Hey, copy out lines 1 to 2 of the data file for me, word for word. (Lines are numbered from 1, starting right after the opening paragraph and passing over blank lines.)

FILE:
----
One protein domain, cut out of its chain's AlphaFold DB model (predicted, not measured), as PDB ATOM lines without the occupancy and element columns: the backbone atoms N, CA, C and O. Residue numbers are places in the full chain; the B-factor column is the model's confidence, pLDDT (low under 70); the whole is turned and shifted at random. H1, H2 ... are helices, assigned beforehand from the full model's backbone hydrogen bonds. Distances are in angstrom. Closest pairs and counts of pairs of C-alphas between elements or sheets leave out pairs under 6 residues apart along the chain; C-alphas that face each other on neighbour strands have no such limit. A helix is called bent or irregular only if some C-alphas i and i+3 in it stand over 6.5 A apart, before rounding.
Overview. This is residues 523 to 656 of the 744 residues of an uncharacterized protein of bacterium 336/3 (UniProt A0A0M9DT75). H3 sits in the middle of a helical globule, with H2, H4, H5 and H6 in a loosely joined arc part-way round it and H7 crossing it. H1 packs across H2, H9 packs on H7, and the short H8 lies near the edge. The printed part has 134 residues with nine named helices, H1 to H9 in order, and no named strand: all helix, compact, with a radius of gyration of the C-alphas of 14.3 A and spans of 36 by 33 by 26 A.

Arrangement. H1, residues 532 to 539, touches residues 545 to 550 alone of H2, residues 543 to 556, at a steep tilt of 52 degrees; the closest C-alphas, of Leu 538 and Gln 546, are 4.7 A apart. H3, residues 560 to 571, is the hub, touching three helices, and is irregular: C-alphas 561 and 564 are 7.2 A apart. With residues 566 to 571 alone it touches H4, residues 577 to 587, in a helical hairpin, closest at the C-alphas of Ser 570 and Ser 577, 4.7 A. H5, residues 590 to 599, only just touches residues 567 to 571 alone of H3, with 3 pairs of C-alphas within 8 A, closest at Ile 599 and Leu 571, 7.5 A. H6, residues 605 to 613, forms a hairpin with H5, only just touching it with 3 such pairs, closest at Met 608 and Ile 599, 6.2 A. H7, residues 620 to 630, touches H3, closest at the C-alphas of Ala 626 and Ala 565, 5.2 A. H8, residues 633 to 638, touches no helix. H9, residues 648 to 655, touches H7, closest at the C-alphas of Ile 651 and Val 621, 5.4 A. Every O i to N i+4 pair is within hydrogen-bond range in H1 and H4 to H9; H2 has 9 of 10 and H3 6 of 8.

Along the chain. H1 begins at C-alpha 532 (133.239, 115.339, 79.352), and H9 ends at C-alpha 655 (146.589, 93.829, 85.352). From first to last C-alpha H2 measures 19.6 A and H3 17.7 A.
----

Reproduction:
Overview. This is residues 523 to 656 of the 744 residues of an uncharacterized protein of bacterium 336/3 (UniProt A0A0M9DT75). H3 sits in the middle of a helical globule, with H2, H4, H5 and H6 in a loosely joined arc part-way round it and H7 crossing it. H1 packs across H2, H9 packs on H7, and the short H8 lies near the edge. The printed part has 134 residues with nine named helices, H1 to H9 in order, and no named strand: all helix, compact, with a radius of gyration of the C-alphas of 14.3 A and spans of 36 by 33 by 26 A.

Arrangement. H1, residues 532 to 539, touches residues 545 to 550 alone of H2, residues 543 to 556, at a steep tilt of 52 degrees; the closest C-alphas, of Leu 538 and Gln 546, are 4.7 A apart. H3, residues 560 to 571, is the hub, touching three helices, and is irregular: C-alphas 561 and 564 are 7.2 A apart. With residues 566 to 571 alone it touches H4, residues 577 to 587, in a helical hairpin, closest at the C-alphas of Ser 570 and Ser 577, 4.7 A. H5, residues 590 to 599, only just touches residues 567 to 571 alone of H3, with 3 pairs of C-alphas within 8 A, closest at Ile 599 and Leu 571, 7.5 A. H6, residues 605 to 613, forms a hairpin with H5, only just touching it with 3 such pairs, closest at Met 608 and Ile 599, 6.2 A. H7, residues 620 to 630, touches H3, closest at the C-alphas of Ala 626 and Ala 565, 5.2 A. H8, residues 633 to 638, touches no helix. H9, residues 648 to 655, touches H7, closest at the C-alphas of Ile 651 and Val 621, 5.4 A. Every O i to N i+4 pair is within hydrogen-bond range in H1 and H4 to H9; H2 has 9 of 10 and H3 6 of 8.